Installing Contractor is responsible for setting the equipment into proper operation.

5.2.2. Air System Inspections

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A) Air Handling Units/ Built-up Units

1. FANS

a) Electric starter, disconnect switches and main circuit breakers will be located and identified.
Any interlocked equipment and circuit interrupting equipment such as freezestats and firestats,
shall also be identified. Thermal and electrical overload devices such as fuses and heater coils
will be checked to ensure they are of the correct size for the equipment load.

b) The availability of the electrical power available for start-up and testing shall be determined
and that the voltage and equipment needs are compatible.

Before touching any equipment, it will be determined that it is safely locked out while
being checked. The electrical disconnect switch for the fan will be OFF and tagged or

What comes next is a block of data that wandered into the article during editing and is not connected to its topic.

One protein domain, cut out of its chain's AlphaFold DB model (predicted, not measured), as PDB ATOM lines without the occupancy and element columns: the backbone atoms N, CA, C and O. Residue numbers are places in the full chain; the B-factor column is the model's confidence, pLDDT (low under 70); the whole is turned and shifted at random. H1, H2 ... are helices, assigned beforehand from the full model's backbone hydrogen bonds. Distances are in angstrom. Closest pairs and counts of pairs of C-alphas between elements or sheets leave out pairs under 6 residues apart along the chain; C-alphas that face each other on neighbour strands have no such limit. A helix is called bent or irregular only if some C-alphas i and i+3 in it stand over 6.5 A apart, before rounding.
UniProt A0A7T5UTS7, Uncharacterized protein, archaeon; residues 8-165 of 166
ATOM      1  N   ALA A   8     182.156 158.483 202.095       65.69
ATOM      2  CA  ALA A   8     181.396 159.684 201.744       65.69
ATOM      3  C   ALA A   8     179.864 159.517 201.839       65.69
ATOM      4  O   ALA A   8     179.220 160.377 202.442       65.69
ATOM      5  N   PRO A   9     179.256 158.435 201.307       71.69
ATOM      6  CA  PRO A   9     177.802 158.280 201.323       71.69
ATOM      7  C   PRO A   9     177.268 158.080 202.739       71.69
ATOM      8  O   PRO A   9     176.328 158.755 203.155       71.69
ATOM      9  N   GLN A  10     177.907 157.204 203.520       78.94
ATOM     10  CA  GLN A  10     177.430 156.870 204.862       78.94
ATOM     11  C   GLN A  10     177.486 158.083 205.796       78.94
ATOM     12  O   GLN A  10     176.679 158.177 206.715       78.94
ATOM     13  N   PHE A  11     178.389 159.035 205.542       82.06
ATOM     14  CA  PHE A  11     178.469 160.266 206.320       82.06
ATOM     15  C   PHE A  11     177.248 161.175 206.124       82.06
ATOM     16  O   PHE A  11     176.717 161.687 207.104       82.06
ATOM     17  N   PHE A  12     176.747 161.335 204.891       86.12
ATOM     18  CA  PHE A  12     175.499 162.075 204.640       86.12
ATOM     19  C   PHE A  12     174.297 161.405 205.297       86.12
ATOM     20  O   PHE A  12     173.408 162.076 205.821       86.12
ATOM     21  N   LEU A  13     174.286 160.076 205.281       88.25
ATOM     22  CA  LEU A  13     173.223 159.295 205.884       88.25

locked.

c) The inside of the fan and associated ductwork, where possible, shall be inspected for any
debris that might get into the fan and cause damage when the fan is started.

d) The alignment of the drives in belt driven equipment is checked, using a good straightedge or a
string line. If the fan and the motor shafts are not parallel, the motor will be repositioned and
the belts adjusted to the proper tension.

e) The fan wheel shall be inspected for the proper alignment and clearance in the housing. If it is
not in alignment, fan performance will be affected. Investigation shall also be made for any
foreign items on the wheel such as plaster, mud, sealer, etc. These items can cause unbalance
and vibration.

f) All setscrews on the wheel, drives and bearings shall be checked to ensure they are tight.

g) All mounting bolts shall be checked for tightness on the fans, motors, bearings, belt guards (if
applicable), duct connections, etc.

h) Lubrication of fan and motor shall be verified.

i) The fan impellers shall be hand-turned and checked for any rubbing of the wheel or the drives.

j) If vibration isolators or bases are used, these shall be checked for proper adjustment, collapsed
spring coils, etc. and that the equipment is leveled. If there are any abnormalities, it shall be
verified that the correct isolators have been furnished and are installed in the right locations.

k) The alignment and tightness of the flexible connections with the ducting shall be checked. If
they are stretched tight, they may be damaged when the fan is started and should be replaced
with connections with sufficient flexibility.